Friday, February 17, 2017

A Facetious Carnival Barker


(Informed by a conversation with the owner of this pipe)

Among famous fictional carnival barkers of the 20th century are the unforgettable Gabby Gilfoil played by W.C. Fields,

 
W. C. Fields as carnival sideshow barker Gabby Gilfoil in a scene from the 1927 Paramount Pictures film Two Flaming Youths.


in the 1927 Paramount Pictures comedy silent film Two Flaming Youths,



 and Billy Bigelow

 
 John Raitt as Billy Bigelow with Jan Clayton in 1945 original Broadway production of Carousel


the protagonist of Rodgers and Hammerstein's classic stage musical Carousel


Original Broadway posters (1945)







Bigelow was an Americanized version of Liliom, the protagonist of Hungarian author Ferenc Molnár's non-musical play Liliom in 1909. 



Liliom original cast, Hungary, 1909


Carnivals have been around for centuries and were often the scene of excessive consumption of alcohol, abusive language and occasional degrading acts, a temporary but much needed release from the constraints of societal rules and norms. 

Time to let off the steam before Lent arrives with all its proscriptions and repentence...


The Fight Between Carnival and Lent, Pieter Brueghel l'Ancien (1559)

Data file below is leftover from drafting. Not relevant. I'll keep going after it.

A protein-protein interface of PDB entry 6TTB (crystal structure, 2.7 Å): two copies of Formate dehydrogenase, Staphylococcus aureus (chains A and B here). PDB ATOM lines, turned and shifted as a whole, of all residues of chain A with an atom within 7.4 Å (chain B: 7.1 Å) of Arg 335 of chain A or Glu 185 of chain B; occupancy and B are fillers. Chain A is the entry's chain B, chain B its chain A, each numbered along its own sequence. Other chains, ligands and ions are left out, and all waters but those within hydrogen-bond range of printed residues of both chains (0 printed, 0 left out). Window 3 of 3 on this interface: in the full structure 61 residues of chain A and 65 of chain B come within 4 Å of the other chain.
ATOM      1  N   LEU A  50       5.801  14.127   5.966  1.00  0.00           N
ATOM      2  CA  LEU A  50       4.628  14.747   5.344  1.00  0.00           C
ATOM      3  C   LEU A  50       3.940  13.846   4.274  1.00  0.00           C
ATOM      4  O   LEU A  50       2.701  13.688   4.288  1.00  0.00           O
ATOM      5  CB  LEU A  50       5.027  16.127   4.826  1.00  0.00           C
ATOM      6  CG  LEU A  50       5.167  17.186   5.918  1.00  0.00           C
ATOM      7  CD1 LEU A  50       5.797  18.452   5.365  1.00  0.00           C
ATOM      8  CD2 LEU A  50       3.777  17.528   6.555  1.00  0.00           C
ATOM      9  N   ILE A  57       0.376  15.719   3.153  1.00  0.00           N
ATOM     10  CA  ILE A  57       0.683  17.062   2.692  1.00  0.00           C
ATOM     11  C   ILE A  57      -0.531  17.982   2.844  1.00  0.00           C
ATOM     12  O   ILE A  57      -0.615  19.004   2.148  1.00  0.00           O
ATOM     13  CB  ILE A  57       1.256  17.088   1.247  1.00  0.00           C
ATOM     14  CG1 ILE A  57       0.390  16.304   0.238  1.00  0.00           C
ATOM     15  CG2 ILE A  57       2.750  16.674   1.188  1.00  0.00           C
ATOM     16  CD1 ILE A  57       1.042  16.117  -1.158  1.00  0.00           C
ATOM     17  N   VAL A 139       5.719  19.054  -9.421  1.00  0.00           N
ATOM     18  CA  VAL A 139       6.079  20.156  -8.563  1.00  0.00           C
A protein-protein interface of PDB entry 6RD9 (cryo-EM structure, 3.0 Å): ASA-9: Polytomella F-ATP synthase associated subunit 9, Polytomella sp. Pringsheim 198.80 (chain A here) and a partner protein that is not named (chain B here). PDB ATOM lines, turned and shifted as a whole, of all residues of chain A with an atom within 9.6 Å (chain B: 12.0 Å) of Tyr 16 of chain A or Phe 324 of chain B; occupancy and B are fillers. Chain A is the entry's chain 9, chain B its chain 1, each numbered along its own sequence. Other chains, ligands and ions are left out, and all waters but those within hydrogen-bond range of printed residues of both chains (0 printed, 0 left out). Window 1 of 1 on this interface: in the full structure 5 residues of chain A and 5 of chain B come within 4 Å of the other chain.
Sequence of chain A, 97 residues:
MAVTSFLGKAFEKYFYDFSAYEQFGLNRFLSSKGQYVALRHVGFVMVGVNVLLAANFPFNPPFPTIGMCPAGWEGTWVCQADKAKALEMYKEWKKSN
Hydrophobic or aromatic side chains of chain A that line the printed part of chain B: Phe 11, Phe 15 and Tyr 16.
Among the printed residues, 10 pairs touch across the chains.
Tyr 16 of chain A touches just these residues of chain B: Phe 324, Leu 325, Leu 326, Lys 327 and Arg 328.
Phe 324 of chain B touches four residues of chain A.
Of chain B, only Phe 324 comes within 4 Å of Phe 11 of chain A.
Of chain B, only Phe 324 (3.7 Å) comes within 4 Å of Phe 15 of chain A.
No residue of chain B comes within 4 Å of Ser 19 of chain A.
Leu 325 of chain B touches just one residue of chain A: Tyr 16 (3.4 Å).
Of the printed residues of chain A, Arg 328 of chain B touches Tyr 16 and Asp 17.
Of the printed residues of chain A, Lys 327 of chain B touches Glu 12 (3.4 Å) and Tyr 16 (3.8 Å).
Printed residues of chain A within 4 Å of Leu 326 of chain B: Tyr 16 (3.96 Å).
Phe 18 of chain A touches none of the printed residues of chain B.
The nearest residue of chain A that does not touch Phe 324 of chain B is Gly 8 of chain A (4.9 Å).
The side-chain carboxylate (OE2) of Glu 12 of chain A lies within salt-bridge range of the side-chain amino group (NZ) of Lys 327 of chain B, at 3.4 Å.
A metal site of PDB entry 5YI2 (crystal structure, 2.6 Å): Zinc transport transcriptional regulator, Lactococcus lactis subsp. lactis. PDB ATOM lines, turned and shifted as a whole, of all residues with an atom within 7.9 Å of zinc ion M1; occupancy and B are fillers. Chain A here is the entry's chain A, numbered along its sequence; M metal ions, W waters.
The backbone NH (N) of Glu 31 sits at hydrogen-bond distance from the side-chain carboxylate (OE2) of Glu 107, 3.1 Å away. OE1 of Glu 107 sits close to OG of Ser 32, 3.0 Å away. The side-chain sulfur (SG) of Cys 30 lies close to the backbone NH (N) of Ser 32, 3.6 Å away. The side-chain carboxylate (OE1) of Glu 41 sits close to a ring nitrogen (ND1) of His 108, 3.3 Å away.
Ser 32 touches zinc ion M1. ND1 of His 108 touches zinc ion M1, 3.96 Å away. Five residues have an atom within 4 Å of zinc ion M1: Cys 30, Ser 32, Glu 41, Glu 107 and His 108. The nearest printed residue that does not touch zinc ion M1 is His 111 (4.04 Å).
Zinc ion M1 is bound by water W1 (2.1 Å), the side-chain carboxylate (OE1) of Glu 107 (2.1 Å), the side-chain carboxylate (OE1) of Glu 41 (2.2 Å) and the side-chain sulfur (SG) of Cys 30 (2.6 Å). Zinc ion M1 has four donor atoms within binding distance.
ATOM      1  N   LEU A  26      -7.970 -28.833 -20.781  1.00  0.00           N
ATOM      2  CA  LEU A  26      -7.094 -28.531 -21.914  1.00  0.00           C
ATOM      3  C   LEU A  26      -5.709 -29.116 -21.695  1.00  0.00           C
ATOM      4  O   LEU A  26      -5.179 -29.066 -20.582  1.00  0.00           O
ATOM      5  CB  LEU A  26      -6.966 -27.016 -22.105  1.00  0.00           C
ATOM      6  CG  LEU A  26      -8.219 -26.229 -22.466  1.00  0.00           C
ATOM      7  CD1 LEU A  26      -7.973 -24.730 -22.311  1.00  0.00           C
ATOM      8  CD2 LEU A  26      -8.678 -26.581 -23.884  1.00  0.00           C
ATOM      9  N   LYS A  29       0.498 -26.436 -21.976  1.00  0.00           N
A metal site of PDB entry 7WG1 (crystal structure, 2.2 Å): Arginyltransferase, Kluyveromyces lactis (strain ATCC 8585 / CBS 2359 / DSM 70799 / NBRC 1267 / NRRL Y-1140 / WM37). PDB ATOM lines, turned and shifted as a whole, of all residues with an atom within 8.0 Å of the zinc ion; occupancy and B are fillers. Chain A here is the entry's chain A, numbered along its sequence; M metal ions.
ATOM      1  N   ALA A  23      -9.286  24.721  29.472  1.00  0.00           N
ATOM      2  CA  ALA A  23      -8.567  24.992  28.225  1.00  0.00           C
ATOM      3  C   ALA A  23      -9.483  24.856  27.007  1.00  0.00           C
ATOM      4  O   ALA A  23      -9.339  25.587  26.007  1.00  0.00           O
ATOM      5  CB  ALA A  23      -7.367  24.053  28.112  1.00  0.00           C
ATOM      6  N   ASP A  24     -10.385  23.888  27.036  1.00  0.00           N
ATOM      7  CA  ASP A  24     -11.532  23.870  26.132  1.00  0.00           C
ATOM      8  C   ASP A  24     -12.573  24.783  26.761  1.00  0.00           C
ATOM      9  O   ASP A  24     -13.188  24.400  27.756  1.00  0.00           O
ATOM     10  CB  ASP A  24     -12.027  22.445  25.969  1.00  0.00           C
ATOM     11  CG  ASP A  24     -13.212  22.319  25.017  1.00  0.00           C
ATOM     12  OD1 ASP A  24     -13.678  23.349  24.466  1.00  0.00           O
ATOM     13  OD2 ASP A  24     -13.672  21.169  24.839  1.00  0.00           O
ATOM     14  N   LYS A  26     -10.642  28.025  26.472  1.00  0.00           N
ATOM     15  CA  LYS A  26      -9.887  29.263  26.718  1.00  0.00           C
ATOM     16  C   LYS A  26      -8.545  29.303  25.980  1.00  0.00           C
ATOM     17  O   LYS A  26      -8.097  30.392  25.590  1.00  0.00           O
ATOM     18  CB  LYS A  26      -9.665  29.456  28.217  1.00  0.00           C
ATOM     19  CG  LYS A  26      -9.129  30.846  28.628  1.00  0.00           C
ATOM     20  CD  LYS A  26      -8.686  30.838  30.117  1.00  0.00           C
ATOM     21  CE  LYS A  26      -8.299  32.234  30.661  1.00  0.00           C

Just imagine a carnival hawker sets up his magical box in a carnival. He is dressed befitting his calling. By his side, sits the obligatory monkey to attract the crowds and his apprentice, possibly his son, is checking out the magical hat. 


Courtesy of the Sarunas Peckus Collection


On the other side of the box customers are lined up, simple country folk, who paid good money to have a chance to peek into the box and be wowed by its mysterious content.  


Courtesy of the Sarunas Peckus Collection


What could possibly be behind this door? roll the drums...

Courtesy of the Sarunas Peckus Collection
The reveal shows... 


Courtesy of the Sarunas Peckus Collection


Nothing more than a simple county bumpkin taking his obligatory constitutional.

The olden day carvers undoubtedly had a great sense of humor in executing their craft. Whether this pipe was a commission or just the whim of the carver is just conjecture...


Courtesy of the Sarunas Peckus Collection










Thursday, February 9, 2017